He immediately had Commodus brought from Rome to the military camp in Pannonia. Commodus happened to be fifteen years old now so Marcus had him take the toga virilis, signifying that he had become an adult Roman citizen. It seems clear that Marcus wanted to protect Commodus from danger, to build support for him among the northern legions, and to put him in a position to assume power so that there was less uncertainty over the succession. From this point on, Commodus remained in his father’s company. So we could argue that Marcus now had time to mentor his son and study his character. However, it’s far too late now for Marcus to change course. He couldn’t strip Commodus of the title Caesar, granted to him ten years earlier. If he wanted to stop Commodus becoming his successor his only real option would be to have him assassinated, which would be against his Stoic Ethics. Even if he’d stripped Commodus of the title Caesar, he would have created a situation where he remained in the wings as a potential rival to any successor, around whom opposing factions could rally, splitting the empire in another civil war.
Marcus and Commodus as Co-Emperors
Marcus successfully put down the civil war and Cassius was beheaded by his own officers. As noted above, Commodus was then rapidly promoted to the rank of co-emperor. Some of the histories suggest that Marcus now began to realize that Commodus was going to be a bad emperor. However, we’re also told that he wasn’t so much a bad person as a weak or gullible one. He was easily swayed by hangers-on.
This man [Commodus] was not naturally wicked, but, on the contrary, as guileless as any man that ever lived. His great simplicity, however, together with his cowardice, made him the slave of his companions, and it was through them that he at first, out of ignorance, missed the better life and then was led on into lustful and cruel habits, which soon became second nature. And this, I think, Marcus clearly perceived beforehand. Commodus was nineteen years old when his father died, leaving him many guardians, among whom were numbered the best men of the senate. But their suggestions and counsels Commodus rejected, and after making a truce with the barbarians he rushed to Rome; for he hated all exertion and craved the comfortable life of the city. (Cassius Dio)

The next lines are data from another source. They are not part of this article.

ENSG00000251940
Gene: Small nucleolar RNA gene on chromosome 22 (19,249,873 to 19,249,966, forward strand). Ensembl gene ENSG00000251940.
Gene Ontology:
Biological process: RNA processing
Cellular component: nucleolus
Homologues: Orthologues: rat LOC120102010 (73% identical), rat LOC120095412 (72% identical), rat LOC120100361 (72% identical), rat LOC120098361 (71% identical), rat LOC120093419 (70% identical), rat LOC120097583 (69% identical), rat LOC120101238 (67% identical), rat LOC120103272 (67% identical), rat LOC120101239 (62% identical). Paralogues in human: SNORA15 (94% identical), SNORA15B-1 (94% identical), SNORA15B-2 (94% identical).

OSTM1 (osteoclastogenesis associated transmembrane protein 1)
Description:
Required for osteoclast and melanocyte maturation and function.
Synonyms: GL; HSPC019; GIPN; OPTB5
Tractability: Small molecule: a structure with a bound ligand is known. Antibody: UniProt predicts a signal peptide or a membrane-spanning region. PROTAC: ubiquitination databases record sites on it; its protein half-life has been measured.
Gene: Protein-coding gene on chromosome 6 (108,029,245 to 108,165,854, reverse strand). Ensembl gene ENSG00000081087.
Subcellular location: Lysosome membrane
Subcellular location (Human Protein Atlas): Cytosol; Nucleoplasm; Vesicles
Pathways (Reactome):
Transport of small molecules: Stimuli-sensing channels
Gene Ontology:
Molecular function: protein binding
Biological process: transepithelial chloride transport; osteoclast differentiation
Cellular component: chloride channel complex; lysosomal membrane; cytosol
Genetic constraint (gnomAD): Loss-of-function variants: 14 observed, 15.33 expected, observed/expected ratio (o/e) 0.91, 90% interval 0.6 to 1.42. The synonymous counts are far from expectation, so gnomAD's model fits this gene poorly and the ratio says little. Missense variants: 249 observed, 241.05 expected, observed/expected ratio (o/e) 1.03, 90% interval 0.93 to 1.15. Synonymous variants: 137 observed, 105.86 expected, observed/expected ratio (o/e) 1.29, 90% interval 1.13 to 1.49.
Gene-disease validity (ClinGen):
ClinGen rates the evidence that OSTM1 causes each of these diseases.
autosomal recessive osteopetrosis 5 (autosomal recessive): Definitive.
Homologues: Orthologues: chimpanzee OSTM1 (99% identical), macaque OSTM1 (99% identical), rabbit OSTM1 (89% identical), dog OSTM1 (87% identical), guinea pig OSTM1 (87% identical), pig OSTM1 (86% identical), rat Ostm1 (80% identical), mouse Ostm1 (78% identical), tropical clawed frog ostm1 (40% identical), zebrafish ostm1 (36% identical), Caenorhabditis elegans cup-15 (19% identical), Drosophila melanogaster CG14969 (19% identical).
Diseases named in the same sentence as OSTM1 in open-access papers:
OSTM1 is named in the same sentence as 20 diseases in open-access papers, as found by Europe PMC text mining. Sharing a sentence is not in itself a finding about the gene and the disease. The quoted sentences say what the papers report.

In particular, Marcus asked his son-in-law and most trusted general, Pompeianus, to take responsibility for Commodus after his death and keep him out of trouble. After Marcus died, with Commodus now as sole emperor, it’s said that he immediately sought to abandon the northern campaign by paying huge bribes to the barbarian kings, so that he could return to Rome. We’re told Pompeianus was the only one brave enough to confront the new emperor and challenge his behaviour, arguing that he must remain with the army and finish the campaign.
So there was allegedly a sort of tug-of-war between Pompeianus and Commodus’ friends. After a few weeks, his friends won and Commodus abandoned the legions to return to Rome. There wasn’t much that Pompeianus could do to stop him. In one fell swoop, he’d lost all credibility with the army. An emperor normally requires the support of the legions or the Senate or the people of Rome. I think Commodus was now forced to become a populist in order to secure his position. Without the support of the legions or the Senate he turned himself into a sort of celebrity, fighting in the arena, throwing extravagant spectacles for the people and building a mythology around himself. He even had statues erected portraying himself as the Greek hero (and deity) Hercules, bearing his distinctive club and lion-skin headdress.